Pittsburgh, Pennsylvania’s The Hills and the Rivers may just be one of the most promising folk outlets to emerge from the Mid-Atlantic in recent years. Billed as a street folk family band, they are indeed, actually, a true blue family affair. The Hills, as they’re called, make up the band as its two leads, coming to fruition when Isaac and Heidi Hill began to record some of the former’s work in 2013. Now, they’re a full band primarily consisting of Isaac (octave, vocals), Heidi (tambourine, vocals), upright bassist James Bristol, violinist Chris Fazio, banjoist Joey Schuller, and djembe player Faith Hershey, as well as a variety of musicians from Pittsburgh’s 4th River Music Collective.
Impressively enough, they rock hard for a folk band, and they swing, too. However, theirs a rootsiness that inhabits every ounce of their work that critics should have no issue placing them in their queues as a bonafide string band—a thing of beauty compared to the debates we often engage in with bands like Old Crow Medicine Show or the Lumineers. There’s a soulfulness and an inherent jazziness that crops up in parts, but through and through, they’re a folk band. They’re just a folk band who knows how to innovate all while keepin’ it folk, more akin to the likes of I’m With Her or the Dustbowl Revival than the aforementioned.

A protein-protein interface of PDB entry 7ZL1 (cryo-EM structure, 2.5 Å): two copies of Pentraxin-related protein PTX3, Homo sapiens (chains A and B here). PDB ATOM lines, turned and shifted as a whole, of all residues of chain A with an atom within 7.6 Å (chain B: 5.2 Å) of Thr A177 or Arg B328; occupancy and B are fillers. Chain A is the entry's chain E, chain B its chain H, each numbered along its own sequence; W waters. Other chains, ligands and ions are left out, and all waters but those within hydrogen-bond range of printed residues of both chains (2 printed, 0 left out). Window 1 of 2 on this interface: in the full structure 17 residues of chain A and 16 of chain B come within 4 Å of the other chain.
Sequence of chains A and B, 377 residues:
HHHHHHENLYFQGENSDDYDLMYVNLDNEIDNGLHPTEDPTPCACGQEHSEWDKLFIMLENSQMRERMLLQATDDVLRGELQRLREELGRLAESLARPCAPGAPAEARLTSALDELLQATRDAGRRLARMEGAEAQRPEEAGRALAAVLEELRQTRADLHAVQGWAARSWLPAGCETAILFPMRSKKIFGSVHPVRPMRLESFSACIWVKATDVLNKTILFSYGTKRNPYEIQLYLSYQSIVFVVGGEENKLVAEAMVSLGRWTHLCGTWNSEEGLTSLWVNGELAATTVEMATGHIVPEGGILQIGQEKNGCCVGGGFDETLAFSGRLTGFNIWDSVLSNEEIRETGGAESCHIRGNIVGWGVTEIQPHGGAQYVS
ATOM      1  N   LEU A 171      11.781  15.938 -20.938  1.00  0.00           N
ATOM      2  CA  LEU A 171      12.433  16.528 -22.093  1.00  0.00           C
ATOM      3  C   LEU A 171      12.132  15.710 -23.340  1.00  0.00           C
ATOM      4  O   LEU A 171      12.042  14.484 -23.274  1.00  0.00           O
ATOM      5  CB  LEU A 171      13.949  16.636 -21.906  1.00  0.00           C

Speaking of I’m With Her, the Hills and the Rivers have a similar knack for gorgeous harmonies as they do. It’s but one cog in the greater workers of their musical machine, turning so lovelily to assist in making the whole thing make its mark. For a grassroots band, too, the production with which they take their album, The Fool and the Magician, in is nothing short of fabulous. A pristine mastering makes all of the difference in being able to lend an ear to each musical thread that pervades this fine work.
For those looking for bonafide folk that still dares to be different, you would be remiss not to give the Hills and the Rivers’ latest an ear. There’s something almost mystic about the way each vocal layer and each instrument culminates to develop something new for the world of roots music that is instantly ensnaring. Whether it’s in the swinging vibrancy of ‘Gotta Get My Thrill’, the softer beauties of ‘Middle Garden’, or the gypsy-fueled instrumental exoticism of ‘The Hawk and the Dove’, there’s something that’s bound to impress anyone here. The Fool and the Magician comes with a hearty recommendation.
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